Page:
When people in the Jiu-Jitsu world hear the name Eddie Bravo there are usually two very different reactions. People either love him or can’t stand him. Admittedly he is a polarizing figure. That said, nobody can dispute the fact that he has greatly contributed to the evolution of Brazilian Jiu-Jitsu, especially in No-Gi. Eddie has been challenging certain established BJJ beliefs ever since he walked into Jean Jacques Machado’s gym as a beginner. Even before he founded 10th Planet Jiu-Jitsu, he had invented positions like the Twister and the Truck that turned out to be extremely effective. Since then his innovation has been relentless, although not always as effective in a general sense. However, his latest exploits seem to be the best of it all. I’m talking about the much-debated 10th Planet warm-ups system.
It is important to understand that the 10th Planet Jiu-Jitsu system is unlike any other you’re going to see. A big reason why this is so is Eddie’s approach. As opposed to Danaher, Ryan Hall, and other science-based BJJ wizards, Eddie is first and foremost an artist. So his approach is the complete opposite to the methodical and through one employed by the previously mentioned grapplers. So when he came up with his 10th Planet warm-ups system people had the usual frowning reaction. For those that have heard his reasoning behind it might make more sense. And for those that might’ve attempted it, the benefits are apparent and can be game-changing!
What Are 10th Planet Warm-ups?
First of all, let me make something clear. I am not a member of 10th Planet Jiu-Jitsu or any other affiliate academy. Actually, I train at a Gracie Barra academy which should tell you plenty. That said, about a year ago I came across Eddie Bravos’s 10th Planet warm-ups.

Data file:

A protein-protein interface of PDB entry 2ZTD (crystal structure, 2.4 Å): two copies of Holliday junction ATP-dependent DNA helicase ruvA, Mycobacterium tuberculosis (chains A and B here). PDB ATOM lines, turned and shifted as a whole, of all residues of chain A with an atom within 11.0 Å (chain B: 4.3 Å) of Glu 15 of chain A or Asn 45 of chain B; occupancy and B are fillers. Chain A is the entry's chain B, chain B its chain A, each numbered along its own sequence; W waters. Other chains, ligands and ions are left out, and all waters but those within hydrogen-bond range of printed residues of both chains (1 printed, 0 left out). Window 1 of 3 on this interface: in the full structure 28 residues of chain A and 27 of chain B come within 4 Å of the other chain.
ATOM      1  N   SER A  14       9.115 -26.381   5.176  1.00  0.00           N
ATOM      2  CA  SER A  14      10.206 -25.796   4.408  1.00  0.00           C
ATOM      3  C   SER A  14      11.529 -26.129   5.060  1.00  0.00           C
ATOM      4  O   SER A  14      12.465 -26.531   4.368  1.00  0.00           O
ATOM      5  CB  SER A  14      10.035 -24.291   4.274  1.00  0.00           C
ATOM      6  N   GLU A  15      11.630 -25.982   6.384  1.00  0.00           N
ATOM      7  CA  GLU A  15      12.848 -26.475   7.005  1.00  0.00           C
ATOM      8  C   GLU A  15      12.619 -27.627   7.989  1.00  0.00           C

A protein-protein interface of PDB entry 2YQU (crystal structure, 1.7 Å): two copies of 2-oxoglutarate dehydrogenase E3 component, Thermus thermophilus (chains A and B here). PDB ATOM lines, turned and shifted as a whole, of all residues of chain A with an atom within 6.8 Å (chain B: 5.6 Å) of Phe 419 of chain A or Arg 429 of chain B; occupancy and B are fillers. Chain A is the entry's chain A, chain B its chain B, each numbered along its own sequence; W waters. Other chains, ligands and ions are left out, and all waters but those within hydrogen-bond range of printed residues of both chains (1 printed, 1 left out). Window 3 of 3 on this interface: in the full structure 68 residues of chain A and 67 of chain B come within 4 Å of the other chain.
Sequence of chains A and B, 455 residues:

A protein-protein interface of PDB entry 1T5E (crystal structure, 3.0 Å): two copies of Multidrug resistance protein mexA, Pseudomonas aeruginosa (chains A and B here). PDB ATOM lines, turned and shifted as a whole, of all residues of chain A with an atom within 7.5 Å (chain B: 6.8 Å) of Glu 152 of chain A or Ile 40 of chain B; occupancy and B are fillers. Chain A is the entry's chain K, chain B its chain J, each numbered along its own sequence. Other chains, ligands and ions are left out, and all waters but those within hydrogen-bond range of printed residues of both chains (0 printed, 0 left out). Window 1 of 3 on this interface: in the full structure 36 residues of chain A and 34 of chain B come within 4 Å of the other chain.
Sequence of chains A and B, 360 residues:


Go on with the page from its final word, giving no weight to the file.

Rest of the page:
The 10th Planet warm-ups are a series of techniques, done in a drill-like fashion in which both participants need to work. Unlike everyday repetitive drills that focus on just one movement, these scenarios focus on a niche area of Jiu-Jitsu. For example, there’s one sequence that focuses on everything to do with the butterfly guard. However, instead of simply restarting once a butterfly sweep is done, now the other person has the opportunity to train specific mount escapes and so on.
As Eddie Bravo puts it, these warm-up series are as close to shadow boxing, or bag work as you can get with a grappling martial art. After all, you rarely train jabs only for an hour when you train striking right? The basic concept is that since you can’t train BJJ on your own, you grab a partner. Once you do that though, don’t just do butterfly sweeps, for the duration of a session. It is much better to drill combinations, and that is exactly what you get with these warm-ups.
As far as the 10th Planet Jiu-Jitsu system goes, they focus on the areas they work the most. So they have sequence scenarios that start and/or end in their top positions, many of whom tend to be the same with the most dominant positions in BJJ in general. So when the subject of the class is in one of these areas, 10th Planet practitioners warm up with the appropriate sequence of techniques.
A Different Approach To Drilling